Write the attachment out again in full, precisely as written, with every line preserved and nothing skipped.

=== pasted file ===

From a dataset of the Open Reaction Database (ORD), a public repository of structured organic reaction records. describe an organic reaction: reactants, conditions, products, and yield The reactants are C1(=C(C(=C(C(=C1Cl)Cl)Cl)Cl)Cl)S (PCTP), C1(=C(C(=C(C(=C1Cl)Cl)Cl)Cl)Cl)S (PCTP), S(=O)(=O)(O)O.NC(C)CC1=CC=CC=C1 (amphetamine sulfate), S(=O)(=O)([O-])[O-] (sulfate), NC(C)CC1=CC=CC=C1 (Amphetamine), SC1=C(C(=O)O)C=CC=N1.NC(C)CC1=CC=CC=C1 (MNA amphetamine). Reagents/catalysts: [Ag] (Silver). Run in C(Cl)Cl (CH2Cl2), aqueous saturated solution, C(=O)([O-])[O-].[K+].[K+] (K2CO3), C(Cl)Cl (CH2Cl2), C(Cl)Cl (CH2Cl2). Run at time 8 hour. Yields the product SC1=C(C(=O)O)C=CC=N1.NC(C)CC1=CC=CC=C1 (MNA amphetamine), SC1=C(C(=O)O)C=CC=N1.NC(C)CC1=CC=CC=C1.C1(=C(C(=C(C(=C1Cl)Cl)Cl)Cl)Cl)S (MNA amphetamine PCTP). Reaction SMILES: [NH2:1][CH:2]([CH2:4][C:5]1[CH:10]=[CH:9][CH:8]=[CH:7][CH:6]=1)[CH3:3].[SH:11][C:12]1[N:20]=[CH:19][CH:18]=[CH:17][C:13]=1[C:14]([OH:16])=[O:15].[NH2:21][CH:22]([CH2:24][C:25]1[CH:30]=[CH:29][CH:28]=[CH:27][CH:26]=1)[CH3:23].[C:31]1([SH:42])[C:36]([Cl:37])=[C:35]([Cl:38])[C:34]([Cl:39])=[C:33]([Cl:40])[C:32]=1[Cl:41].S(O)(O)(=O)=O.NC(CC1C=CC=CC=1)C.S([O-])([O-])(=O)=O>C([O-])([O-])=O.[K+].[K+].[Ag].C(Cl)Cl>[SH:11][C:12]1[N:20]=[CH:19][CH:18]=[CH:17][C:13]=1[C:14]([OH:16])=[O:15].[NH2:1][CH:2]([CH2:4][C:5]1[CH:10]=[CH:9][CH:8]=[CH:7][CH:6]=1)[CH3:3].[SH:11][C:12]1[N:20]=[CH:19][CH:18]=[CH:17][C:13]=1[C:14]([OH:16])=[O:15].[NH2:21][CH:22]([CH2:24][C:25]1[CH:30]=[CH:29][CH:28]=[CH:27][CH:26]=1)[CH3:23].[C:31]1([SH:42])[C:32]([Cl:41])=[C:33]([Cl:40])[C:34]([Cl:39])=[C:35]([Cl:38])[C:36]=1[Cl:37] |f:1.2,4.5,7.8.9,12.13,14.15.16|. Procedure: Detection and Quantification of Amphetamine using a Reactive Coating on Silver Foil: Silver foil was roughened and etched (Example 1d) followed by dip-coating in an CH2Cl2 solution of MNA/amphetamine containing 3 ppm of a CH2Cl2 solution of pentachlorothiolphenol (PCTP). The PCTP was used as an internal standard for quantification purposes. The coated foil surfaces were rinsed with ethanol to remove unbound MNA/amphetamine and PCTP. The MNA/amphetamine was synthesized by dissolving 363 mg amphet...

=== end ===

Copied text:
From a dataset of the Open Reaction Database (ORD), a public repository of structured organic reaction records. describe an organic reaction: reactants, conditions, products, and yield The reactants are C1(=C(C(=C(C(=C1Cl)Cl)Cl)Cl)Cl)S (PCTP), C1(=C(C(=C(C(=C1Cl)Cl)Cl)Cl)Cl)S (PCTP), S(=O)(=O)(O)O.NC(C)CC1=CC=CC=C1 (amphetamine sulfate), S(=O)(=O)([O-])[O-] (sulfate), NC(C)CC1=CC=CC=C1 (Amphetamine), SC1=C(C(=O)O)C=CC=N1.NC(C)CC1=CC=CC=C1 (MNA amphetamine). Reagents/catalysts: [Ag] (Silver). Run in C(Cl)Cl (CH2Cl2), aqueous saturated solution, C(=O)([O-])[O-].[K+].[K+] (K2CO3), C(Cl)Cl (CH2Cl2), C(Cl)Cl (CH2Cl2). Run at time 8 hour. Yields the product SC1=C(C(=O)O)C=CC=N1.NC(C)CC1=CC=CC=C1 (MNA amphetamine), SC1=C(C(=O)O)C=CC=N1.NC(C)CC1=CC=CC=C1.C1(=C(C(=C(C(=C1Cl)Cl)Cl)Cl)Cl)S (MNA amphetamine PCTP). Reaction SMILES: [NH2:1][CH:2]([CH2:4][C:5]1[CH:10]=[CH:9][CH:8]=[CH:7][CH:6]=1)[CH3:3].[SH:11][C:12]1[N:20]=[CH:19][CH:18]=[CH:17][C:13]=1[C:14]([OH:16])=[O:15].[NH2:21][CH:22]([CH2:24][C:25]1[CH:30]=[CH:29][CH:28]=[CH:27][CH:26]=1)[CH3:23].[C:31]1([SH:42])[C:36]([Cl:37])=[C:35]([Cl:38])[C:34]([Cl:39])=[C:33]([Cl:40])[C:32]=1[Cl:41].S(O)(O)(=O)=O.NC(CC1C=CC=CC=1)C.S([O-])([O-])(=O)=O>C([O-])([O-])=O.[K+].[K+].[Ag].C(Cl)Cl>[SH:11][C:12]1[N:20]=[CH:19][CH:18]=[CH:17][C:13]=1[C:14]([OH:16])=[O:15].[NH2:1][CH:2]([CH2:4][C:5]1[CH:10]=[CH:9][CH:8]=[CH:7][CH:6]=1)[CH3:3].[SH:11][C:12]1[N:20]=[CH:19][CH:18]=[CH:17][C:13]=1[C:14]([OH:16])=[O:15].[NH2:21][CH:22]([CH2:24][C:25]1[CH:30]=[CH:29][CH:28]=[CH:27][CH:26]=1)[CH3:23].[C:31]1([SH:42])[C:32]([Cl:41])=[C:33]([Cl:40])[C:34]([Cl:39])=[C:35]([Cl:38])[C:36]=1[Cl:37] |f:1.2,4.5,7.8.9,12.13,14.15.16|. Procedure: Detection and Quantification of Amphetamine using a Reactive Coating on Silver Foil: Silver foil was roughened and etched (Example 1d) followed by dip-coating in an CH2Cl2 solution of MNA/amphetamine containing 3 ppm of a CH2Cl2 solution of pentachlorothiolphenol (PCTP). The PCTP was used as an internal standard for quantification purposes. The coated foil surfaces were rinsed with ethanol to remove unbound MNA/amphetamine and PCTP. The MNA/amphetamine was synthesized by dissolving 363 mg amphet...